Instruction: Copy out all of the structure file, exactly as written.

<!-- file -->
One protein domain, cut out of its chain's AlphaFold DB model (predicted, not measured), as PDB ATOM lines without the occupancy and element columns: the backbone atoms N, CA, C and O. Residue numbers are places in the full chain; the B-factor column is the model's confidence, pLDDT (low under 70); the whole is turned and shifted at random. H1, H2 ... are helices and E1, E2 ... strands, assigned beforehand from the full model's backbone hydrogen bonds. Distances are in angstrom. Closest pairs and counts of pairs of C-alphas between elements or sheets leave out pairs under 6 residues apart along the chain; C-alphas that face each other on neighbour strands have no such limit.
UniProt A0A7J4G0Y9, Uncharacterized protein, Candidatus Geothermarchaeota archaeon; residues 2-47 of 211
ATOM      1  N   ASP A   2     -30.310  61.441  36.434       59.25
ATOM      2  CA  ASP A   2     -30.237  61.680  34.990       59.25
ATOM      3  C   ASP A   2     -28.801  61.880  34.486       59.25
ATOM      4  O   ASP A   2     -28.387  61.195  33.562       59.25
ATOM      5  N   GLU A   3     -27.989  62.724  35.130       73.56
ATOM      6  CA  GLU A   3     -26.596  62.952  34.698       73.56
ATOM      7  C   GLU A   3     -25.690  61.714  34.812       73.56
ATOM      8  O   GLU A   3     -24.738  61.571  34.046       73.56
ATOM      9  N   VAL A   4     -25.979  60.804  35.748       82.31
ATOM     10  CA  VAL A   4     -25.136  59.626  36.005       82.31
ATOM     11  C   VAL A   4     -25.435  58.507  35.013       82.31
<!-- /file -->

One protein domain, cut out of its chain's AlphaFold DB model (predicted, not measured), as PDB ATOM lines without the occupancy and element columns: the backbone atoms N, CA, C and O. Residue numbers are places in the full chain; the B-factor column is the model's confidence, pLDDT (low under 70); the whole is turned and shifted at random. H1, H2 ... are helices and E1, E2 ... strands, assigned beforehand from the full model's backbone hydrogen bonds. Distances are in angstrom. Closest pairs and counts of pairs of C-alphas between elements or sheets leave out pairs under 6 residues apart along the chain; C-alphas that face each other on neighbour strands have no such limit.
UniProt A0A7J4G0Y9, Uncharacterized protein, Candidatus Geothermarchaeota archaeon; residues 2-47 of 211
ATOM      1  N   ASP A   2     -30.310  61.441  36.434       59.25
ATOM      2  CA  ASP A   2     -30.237  61.680  34.990       59.25
ATOM      3  C   ASP A   2     -28.801  61.880  34.486       59.25
ATOM      4  O   ASP A   2     -28.387  61.195  33.562       59.25
ATOM      5  N   GLU A   3     -27.989  62.724  35.130       73.56
ATOM      6  CA  GLU A   3     -26.596  62.952  34.698       73.56
ATOM      7  C   GLU A   3     -25.690  61.714  34.812       73.56
ATOM      8  O   GLU A   3     -24.738  61.571  34.046       73.56
ATOM      9  N   VAL A   4     -25.979  60.804  35.748       82.31
ATOM     10  CA  VAL A   4     -25.136  59.626  36.005       82.31
ATOM     11  C   VAL A   4     -25.435  58.507  35.013       82.31